I was recently asked why I haven’t mentioned anything about Yakuake on CubicleNate.com so I decided to take the time and cover some of its features, what I did to modify it a smidge and why I use it. For starters, I don’t think the terminal is a “power user” function. I truly believe it is an every-day user tool that doesn’t get the credit it deserves. There is a great discussion thread here on the Destination Linux Discourse forum about this subject.
It is my belief that the terminal should be an integrated part of every desktop. I believe a person should know to use the terminal to better understand how their computer works, even if they are not “into computers,” basic understanding of the computers workings with the ability to speak its language doesn’t have any drawbacks. If anything, it empowers you to know more and do more with these incredibly powerful tools.
Bottom Line Up Front: Yakuake is a great way to integrate the terminal into your desktop in such a way that keeps access to the most powerful tool just a keystroke away. Yakuake isn’t the only terminal emulator I use but it is that one I use most often due to how incredibly convenient it is.
Normally I like to give the graphical method of installation along with the terminal based but since this is about a terminal emulator, I think you can handle terminal only instruction.
Using Konsole or some other terminal emulator you may have enter this:
sudo zypper in yakuake
That’s all there is to it. You are all set to run Yakuake
Yakuake is the first terminal emulator I have ever known to give you greet you with a welcome and immediately ask you for your preference as well as a suggestion for a shortcut. The suggest key to activate the drop-down action of the Yakuake terminal emulator is F12. I left this as my option as it seems to work well for me.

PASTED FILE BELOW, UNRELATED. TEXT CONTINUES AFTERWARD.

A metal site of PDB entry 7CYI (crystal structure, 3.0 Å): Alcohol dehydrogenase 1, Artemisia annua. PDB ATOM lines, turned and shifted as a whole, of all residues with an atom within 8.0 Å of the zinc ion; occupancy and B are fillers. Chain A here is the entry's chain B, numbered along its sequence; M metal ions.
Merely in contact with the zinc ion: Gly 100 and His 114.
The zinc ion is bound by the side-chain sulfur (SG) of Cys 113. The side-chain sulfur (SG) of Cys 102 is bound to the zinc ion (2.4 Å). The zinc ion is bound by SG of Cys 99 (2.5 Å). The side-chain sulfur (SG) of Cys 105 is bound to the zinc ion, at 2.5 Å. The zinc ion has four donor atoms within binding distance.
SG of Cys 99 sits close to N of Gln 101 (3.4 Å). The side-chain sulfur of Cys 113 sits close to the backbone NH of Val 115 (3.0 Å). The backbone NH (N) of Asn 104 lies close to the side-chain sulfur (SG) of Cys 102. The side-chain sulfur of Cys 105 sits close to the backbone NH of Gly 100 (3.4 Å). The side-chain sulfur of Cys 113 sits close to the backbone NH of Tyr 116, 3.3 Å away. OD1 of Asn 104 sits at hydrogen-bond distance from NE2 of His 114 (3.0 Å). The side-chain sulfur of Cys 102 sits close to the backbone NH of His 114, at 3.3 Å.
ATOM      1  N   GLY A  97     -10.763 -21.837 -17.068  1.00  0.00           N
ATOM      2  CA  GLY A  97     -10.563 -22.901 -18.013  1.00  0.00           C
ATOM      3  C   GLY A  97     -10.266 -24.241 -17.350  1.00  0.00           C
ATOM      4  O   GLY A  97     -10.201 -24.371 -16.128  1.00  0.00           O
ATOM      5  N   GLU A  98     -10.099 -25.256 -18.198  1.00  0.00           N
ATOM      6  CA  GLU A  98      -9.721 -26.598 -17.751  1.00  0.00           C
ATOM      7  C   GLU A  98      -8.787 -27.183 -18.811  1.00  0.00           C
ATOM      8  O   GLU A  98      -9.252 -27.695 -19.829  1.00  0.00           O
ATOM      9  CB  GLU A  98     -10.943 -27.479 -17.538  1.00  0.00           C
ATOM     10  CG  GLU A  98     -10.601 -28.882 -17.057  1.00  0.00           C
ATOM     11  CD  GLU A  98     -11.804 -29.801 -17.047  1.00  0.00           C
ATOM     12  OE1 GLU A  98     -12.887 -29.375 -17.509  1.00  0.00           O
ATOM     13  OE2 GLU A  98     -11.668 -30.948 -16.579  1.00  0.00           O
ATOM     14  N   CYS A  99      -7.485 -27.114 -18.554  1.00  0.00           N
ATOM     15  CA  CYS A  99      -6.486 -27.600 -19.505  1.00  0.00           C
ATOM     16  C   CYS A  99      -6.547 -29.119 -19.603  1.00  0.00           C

The smooth drop down action of terminal emulator invokes a kind of enthusiasm about the desktop. It just looks so cool to see the thing smoothly drop downward as it fades in. It’s a subtle effect that truly enhances the user experience.
Yakuake is built from the tooling of Konsole so any of the profiles or specific customization you have made are all available in Yakuake. Having the same “bones” is fantastically convenient because I do have a few little tweaks I have made in Konsole that just carry over into Yakuake. It is worthy of a smile of satisfaction.
The default theme is too light for me. It’s fine if you are running Breeze or Breeze Twilight as your color scheme but since I go with my openSUSE Breeze Dark theme, I much prefer something darker. The theme to download and install is “Perfect Dark Plasma”. This theme looks perfect for Breeze Dark themes and the like. The buttons and what not match what you see on the window decorations of Konsole,
To Pin or Not to Pin
The default behavior for me when using Yakuake is to not pin the drop-down. On some instances I will pin it downward but for the most part, I will drop down Yakuake, enter my command or start some process and click away from it. The way I see it, I will invoke the shortcut when I am ready for it. The situation I have used to keep it present if I am copy and pasting a list of commands I have stored elsewhere.